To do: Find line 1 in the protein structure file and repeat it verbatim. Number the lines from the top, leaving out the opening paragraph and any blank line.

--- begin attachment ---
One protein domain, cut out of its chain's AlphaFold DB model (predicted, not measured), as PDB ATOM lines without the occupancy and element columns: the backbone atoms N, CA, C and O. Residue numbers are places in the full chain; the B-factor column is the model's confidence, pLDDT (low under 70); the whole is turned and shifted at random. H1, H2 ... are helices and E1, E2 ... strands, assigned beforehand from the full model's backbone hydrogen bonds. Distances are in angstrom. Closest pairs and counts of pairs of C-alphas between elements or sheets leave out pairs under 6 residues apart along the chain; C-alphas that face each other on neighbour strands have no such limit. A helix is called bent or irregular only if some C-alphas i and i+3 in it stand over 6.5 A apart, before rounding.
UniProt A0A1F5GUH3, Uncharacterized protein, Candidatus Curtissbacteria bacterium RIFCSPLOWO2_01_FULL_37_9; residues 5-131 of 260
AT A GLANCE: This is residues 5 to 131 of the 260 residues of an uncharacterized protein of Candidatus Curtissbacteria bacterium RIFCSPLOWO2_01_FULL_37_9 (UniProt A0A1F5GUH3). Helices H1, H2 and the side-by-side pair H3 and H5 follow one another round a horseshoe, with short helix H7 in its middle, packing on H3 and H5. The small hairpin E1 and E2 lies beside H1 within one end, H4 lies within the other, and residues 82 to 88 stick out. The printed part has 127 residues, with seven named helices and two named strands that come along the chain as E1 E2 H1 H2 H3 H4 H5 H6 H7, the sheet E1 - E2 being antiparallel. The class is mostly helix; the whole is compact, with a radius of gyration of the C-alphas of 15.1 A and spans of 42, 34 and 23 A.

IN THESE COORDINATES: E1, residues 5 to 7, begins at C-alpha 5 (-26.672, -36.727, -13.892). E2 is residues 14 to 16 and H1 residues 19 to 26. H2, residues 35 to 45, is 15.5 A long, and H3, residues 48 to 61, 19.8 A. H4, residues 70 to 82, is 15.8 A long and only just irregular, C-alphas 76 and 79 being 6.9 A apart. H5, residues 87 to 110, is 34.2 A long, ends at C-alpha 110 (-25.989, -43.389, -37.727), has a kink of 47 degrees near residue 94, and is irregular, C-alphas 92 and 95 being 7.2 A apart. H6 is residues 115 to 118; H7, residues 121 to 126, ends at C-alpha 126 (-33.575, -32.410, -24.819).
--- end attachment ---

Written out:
UniProt A0A1F5GUH3, Uncharacterized protein, Candidatus Curtissbacteria bacterium RIFCSPLOWO2_01_FULL_37_9; residues 5-131 of 260